DARTMOUTH — A man sentenced to life in prison after killing a man by running him over with his own truck at the Dartmouth Mall parking lot in October 1991 is now set to be released.

Charles Chase III was convicted by jury of second degree murder and other charges — including theft of a motor vehicle and larceny — in the death of Albert Renauld, which took place while Chase was on parole.

In a Jan. 18 decision, the state's parole board voted to release Chase from prison next year — despite having denied him parole in 2021, due in part to concerns over his affiliation with a white supremacy group in prison.

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On Oct. 22, 1991, Chase and a co-defendant, Roy Farias, went to the Dartmouth Mall, where Chase broke into a tool truck belonging to Renauld, jimmied the ignition and started the engine.

Eyewitnesses said Chase accelerated quickly, with squealing tires — even as Renauld came out of the mall and started running towards his truck.

As the 24-year-old peeled out of the parking lot, he drove directly toward Renauld without slowing down, according to court documents.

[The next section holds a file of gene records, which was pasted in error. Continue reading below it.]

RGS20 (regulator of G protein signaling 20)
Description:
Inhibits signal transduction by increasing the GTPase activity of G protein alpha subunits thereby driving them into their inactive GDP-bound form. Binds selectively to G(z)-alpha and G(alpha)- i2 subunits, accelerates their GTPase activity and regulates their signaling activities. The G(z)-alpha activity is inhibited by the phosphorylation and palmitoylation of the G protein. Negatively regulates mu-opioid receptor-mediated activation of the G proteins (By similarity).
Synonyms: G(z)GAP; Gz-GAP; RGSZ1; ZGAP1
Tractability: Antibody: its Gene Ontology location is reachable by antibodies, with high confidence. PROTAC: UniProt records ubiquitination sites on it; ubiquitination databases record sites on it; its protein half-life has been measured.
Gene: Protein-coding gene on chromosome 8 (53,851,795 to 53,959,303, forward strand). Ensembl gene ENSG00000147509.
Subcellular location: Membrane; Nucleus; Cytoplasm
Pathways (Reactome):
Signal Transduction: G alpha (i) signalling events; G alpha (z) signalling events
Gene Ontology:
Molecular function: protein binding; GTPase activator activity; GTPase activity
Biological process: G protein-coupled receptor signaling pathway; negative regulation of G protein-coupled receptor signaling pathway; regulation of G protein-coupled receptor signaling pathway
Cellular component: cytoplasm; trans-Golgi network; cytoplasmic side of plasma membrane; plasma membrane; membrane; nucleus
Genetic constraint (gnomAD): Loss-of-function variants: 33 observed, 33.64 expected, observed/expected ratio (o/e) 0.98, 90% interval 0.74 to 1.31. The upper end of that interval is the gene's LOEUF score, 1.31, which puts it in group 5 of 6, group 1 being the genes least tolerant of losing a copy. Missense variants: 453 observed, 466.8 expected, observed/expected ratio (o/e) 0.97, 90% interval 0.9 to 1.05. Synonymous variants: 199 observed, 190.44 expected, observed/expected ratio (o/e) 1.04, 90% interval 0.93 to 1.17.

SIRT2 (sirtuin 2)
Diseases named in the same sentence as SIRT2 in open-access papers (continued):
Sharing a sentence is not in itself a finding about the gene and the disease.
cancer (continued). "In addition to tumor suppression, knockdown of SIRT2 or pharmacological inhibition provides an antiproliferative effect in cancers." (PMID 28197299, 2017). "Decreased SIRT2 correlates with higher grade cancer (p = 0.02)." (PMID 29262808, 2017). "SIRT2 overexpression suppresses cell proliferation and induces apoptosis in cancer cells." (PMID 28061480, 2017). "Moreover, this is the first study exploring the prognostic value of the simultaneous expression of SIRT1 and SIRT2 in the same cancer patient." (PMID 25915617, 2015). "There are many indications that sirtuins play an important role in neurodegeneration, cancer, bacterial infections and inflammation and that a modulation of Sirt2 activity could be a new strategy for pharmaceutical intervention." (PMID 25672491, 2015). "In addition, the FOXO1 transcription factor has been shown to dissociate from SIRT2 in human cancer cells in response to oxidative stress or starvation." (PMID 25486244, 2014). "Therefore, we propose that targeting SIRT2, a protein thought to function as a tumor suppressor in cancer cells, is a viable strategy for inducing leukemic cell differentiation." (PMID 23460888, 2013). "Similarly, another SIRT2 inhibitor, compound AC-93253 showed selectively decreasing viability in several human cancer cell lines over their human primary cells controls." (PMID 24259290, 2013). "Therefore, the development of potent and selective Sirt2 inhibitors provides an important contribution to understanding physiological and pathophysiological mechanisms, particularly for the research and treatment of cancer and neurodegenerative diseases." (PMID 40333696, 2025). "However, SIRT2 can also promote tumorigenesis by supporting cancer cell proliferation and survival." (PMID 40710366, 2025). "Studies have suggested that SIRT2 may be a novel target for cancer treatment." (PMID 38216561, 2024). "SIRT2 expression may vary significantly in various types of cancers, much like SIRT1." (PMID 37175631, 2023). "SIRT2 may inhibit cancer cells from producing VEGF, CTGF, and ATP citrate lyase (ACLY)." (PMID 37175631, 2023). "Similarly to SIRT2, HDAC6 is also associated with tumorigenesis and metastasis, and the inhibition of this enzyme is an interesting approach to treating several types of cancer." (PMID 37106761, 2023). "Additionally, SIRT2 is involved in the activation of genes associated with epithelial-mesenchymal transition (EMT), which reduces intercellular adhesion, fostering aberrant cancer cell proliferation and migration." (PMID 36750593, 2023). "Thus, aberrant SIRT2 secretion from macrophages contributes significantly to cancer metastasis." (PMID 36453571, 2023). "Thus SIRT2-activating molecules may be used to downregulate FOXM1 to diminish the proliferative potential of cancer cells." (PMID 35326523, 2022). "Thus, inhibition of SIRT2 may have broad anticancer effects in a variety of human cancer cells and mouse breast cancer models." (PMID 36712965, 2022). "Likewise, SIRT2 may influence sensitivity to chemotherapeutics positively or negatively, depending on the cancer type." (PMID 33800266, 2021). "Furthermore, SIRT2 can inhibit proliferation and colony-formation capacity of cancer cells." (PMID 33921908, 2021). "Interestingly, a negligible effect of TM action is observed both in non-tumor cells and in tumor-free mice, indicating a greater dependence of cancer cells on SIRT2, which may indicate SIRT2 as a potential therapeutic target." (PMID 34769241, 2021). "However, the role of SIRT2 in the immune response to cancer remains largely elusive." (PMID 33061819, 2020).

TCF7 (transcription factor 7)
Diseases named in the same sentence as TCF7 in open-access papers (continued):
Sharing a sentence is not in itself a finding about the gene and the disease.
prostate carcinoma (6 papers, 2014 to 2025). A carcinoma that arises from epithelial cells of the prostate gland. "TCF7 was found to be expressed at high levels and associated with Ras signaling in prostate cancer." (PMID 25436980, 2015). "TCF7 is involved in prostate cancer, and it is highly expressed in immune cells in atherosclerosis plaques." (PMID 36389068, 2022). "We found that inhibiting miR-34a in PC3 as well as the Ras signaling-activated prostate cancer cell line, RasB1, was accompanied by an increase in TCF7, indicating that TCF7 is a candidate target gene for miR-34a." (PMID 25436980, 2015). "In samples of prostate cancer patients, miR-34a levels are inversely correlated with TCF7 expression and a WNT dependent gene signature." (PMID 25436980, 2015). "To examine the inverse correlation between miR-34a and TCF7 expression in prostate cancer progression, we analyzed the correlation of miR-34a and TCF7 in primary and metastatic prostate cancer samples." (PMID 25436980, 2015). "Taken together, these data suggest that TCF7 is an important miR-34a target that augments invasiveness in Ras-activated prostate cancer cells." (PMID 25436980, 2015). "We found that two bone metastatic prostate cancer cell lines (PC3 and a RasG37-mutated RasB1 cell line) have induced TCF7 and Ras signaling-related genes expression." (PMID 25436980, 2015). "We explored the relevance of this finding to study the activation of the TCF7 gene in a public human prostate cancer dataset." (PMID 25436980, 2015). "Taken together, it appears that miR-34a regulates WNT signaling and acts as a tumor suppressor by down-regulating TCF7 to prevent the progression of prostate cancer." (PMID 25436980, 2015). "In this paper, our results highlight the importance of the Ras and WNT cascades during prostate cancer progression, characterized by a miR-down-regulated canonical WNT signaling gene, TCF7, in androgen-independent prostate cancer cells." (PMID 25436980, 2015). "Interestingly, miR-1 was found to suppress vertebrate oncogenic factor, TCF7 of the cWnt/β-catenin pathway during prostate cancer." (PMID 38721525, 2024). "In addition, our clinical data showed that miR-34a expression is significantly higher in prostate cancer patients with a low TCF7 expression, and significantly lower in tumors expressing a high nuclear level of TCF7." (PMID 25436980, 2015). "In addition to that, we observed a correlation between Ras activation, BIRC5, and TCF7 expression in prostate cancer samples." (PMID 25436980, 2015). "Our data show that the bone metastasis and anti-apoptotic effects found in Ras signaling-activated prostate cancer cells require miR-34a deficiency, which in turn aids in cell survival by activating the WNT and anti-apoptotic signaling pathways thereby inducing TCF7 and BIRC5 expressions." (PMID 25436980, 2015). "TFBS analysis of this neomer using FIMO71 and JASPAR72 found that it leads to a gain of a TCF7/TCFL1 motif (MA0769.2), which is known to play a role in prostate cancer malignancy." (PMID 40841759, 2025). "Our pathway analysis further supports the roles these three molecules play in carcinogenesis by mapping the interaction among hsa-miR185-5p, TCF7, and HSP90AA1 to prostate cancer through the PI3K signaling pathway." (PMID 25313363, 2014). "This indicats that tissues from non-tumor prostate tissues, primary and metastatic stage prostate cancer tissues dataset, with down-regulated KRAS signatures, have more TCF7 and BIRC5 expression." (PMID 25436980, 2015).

The truck door hit the victim in the chest and stomach, throwing Renauld into the air and leaving him lying on the ground.

Chase drove away from the mall and Renauld died the next day from head injuries.

Police recovered the truck after the incident and Chase was eventually caught on an unrelated armed robbery charge in Easton.

He had been released on supervised probation at the time of Renauld's murder, according to a previous parole board decision denying Chase parole in 2021.

In 1993 Chase was convicted and sentenced to life with the possibility of parole.

He was also convicted for motor vehicle theft and larceny in the mall incident, and received a separate 1994 conviction on multiple counts of armed robbery and assault with a dangerous weapon.

The 2021 parole board decision noted that Chase had a "concerning" record while incarcerated, including 19 years spent in a disciplinary unit and around 200 disciplinary reports.

Board members also questioned him on his membership in a white supremacy group, which he said he started.

But he also told board members he "no longer has 'those beliefs' and has since disassociated from that group," the parole board wrote in 2021.

Despite "recent progress" in his conduct and engagement with multiple rehabilitative programs, board members decided to deny him parole in that instance.

But now, according to the board's Jan. 18 decision, Chase — now 56 years old — has shown "dramatically improved" behavior, and he has completed "significant programming" to help control his anger and impulsivity.

Following a year in a lower-security facility, Chase is set for release on conditions including drug and alcohol testing, electronic monitoring, and a ban on contact or association with any hate group or gang.

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